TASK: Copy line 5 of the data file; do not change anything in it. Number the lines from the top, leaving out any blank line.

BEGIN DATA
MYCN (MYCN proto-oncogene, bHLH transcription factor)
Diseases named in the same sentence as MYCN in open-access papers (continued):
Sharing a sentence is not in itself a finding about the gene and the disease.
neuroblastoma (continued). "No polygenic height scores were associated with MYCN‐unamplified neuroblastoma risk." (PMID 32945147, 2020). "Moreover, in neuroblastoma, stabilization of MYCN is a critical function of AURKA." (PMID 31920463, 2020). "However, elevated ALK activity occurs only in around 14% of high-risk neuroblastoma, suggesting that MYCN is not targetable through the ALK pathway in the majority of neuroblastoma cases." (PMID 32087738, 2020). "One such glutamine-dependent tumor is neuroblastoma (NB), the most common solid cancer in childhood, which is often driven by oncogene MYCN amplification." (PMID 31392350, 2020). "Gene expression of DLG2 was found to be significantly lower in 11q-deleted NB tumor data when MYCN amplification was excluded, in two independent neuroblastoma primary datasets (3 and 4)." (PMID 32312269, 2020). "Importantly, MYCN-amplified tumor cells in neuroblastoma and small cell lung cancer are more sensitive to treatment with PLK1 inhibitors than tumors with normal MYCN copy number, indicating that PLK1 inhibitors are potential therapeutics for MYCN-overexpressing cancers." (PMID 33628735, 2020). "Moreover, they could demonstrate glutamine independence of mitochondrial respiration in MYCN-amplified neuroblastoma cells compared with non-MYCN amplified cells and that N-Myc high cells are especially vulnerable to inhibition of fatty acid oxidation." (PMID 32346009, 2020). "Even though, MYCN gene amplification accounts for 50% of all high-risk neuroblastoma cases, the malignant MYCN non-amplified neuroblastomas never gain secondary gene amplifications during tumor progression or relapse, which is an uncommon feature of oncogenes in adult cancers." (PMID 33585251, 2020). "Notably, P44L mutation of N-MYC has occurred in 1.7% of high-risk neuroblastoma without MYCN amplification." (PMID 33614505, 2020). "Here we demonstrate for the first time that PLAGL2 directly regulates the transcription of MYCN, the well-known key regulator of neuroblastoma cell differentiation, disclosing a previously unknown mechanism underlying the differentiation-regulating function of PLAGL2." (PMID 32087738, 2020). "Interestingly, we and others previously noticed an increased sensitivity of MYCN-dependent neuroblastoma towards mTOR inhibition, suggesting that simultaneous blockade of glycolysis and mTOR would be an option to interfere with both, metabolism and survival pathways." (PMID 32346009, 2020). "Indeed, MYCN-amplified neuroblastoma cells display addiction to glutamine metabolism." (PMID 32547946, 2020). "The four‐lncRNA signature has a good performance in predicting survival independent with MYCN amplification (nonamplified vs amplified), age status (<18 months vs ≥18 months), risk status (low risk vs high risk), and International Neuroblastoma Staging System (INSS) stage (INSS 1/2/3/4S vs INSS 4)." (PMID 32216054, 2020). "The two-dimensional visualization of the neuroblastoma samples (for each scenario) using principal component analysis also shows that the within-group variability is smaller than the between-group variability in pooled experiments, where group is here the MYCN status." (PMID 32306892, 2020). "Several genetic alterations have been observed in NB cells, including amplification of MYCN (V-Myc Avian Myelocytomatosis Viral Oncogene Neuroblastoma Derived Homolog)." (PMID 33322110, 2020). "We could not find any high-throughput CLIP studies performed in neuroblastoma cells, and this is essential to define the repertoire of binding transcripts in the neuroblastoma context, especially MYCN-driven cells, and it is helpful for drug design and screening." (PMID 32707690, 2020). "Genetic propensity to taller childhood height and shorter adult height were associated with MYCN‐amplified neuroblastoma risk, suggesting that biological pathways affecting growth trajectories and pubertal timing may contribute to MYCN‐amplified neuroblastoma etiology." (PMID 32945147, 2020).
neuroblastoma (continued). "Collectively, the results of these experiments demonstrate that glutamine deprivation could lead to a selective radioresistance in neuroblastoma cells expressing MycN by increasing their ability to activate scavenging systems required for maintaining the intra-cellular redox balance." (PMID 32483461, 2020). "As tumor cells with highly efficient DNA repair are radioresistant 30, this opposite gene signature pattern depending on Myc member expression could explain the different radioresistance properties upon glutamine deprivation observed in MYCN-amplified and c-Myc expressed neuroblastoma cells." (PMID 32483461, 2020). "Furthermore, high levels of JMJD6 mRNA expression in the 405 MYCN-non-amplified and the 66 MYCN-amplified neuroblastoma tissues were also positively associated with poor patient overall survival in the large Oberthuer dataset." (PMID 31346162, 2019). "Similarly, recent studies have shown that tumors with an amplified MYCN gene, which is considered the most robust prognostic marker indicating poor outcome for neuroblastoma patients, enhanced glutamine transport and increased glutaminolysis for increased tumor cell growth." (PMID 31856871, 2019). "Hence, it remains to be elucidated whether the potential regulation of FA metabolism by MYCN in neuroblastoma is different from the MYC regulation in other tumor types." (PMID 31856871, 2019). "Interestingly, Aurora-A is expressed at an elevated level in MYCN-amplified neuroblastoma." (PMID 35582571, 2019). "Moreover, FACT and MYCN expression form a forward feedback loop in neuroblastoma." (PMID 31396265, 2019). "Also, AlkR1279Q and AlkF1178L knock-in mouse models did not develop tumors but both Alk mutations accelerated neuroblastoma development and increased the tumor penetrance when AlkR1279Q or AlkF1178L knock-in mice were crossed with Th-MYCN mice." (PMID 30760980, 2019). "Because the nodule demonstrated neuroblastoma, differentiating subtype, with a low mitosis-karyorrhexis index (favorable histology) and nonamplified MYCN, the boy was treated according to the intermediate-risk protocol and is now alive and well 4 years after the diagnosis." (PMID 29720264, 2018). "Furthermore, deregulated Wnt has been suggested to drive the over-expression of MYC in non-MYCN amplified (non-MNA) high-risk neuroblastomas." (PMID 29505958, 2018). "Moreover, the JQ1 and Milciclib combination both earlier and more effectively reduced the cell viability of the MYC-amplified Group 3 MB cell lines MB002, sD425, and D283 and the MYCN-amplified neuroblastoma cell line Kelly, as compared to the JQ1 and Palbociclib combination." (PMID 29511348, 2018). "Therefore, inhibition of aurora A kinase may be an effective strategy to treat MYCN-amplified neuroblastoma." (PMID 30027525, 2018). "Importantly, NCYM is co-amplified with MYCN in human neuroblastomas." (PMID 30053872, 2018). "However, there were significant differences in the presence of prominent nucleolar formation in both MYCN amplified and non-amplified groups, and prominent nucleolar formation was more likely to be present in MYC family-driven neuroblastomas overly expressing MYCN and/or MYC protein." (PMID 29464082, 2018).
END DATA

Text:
neuroblastoma (continued). "Collectively, the results of these experiments demonstrate that glutamine deprivation could lead to a selective radioresistance in neuroblastoma cells expressing MycN by increasing their ability to activate scavenging systems required for maintaining the intra-cellular redox balance." (PMID 32483461, 2020). "As tumor cells with highly efficient DNA repair are radioresistant 30, this opposite gene signature pattern depending on Myc member expression could explain the different radioresistance properties upon glutamine deprivation observed in MYCN-amplified and c-Myc expressed neuroblastoma cells." (PMID 32483461, 2020). "Furthermore, high levels of JMJD6 mRNA expression in the 405 MYCN-non-amplified and the 66 MYCN-amplified neuroblastoma tissues were also positively associated with poor patient overall survival in the large Oberthuer dataset." (PMID 31346162, 2019). "Similarly, recent studies have shown that tumors with an amplified MYCN gene, which is considered the most robust prognostic marker indicating poor outcome for neuroblastoma patients, enhanced glutamine transport and increased glutaminolysis for increased tumor cell growth." (PMID 31856871, 2019). "Hence, it remains to be elucidated whether the potential regulation of FA metabolism by MYCN in neuroblastoma is different from the MYC regulation in other tumor types." (PMID 31856871, 2019). "Interestingly, Aurora-A is expressed at an elevated level in MYCN-amplified neuroblastoma." (PMID 35582571, 2019). "Moreover, FACT and MYCN expression form a forward feedback loop in neuroblastoma." (PMID 31396265, 2019). "Also, AlkR1279Q and AlkF1178L knock-in mouse models did not develop tumors but both Alk mutations accelerated neuroblastoma development and increased the tumor penetrance when AlkR1279Q or AlkF1178L knock-in mice were crossed with Th-MYCN mice." (PMID 30760980, 2019). "Because the nodule demonstrated neuroblastoma, differentiating subtype, with a low mitosis-karyorrhexis index (favorable histology) and nonamplified MYCN, the boy was treated according to the intermediate-risk protocol and is now alive and well 4 years after the diagnosis." (PMID 29720264, 2018). "Furthermore, deregulated Wnt has been suggested to drive the over-expression of MYC in non-MYCN amplified (non-MNA) high-risk neuroblastomas." (PMID 29505958, 2018). "Moreover, the JQ1 and Milciclib combination both earlier and more effectively reduced the cell viability of the MYC-amplified Group 3 MB cell lines MB002, sD425, and D283 and the MYCN-amplified neuroblastoma cell line Kelly, as compared to the JQ1 and Palbociclib combination." (PMID 29511348, 2018). "Therefore, inhibition of aurora A kinase may be an effective strategy to treat MYCN-amplified neuroblastoma." (PMID 30027525, 2018). "Importantly, NCYM is co-amplified with MYCN in human neuroblastomas." (PMID 30053872, 2018). "However, there were significant differences in the presence of prominent nucleolar formation in both MYCN amplified and non-amplified groups, and prominent nucleolar formation was more likely to be present in MYC family-driven neuroblastomas overly expressing MYCN and/or MYC protein." (PMID 29464082, 2018).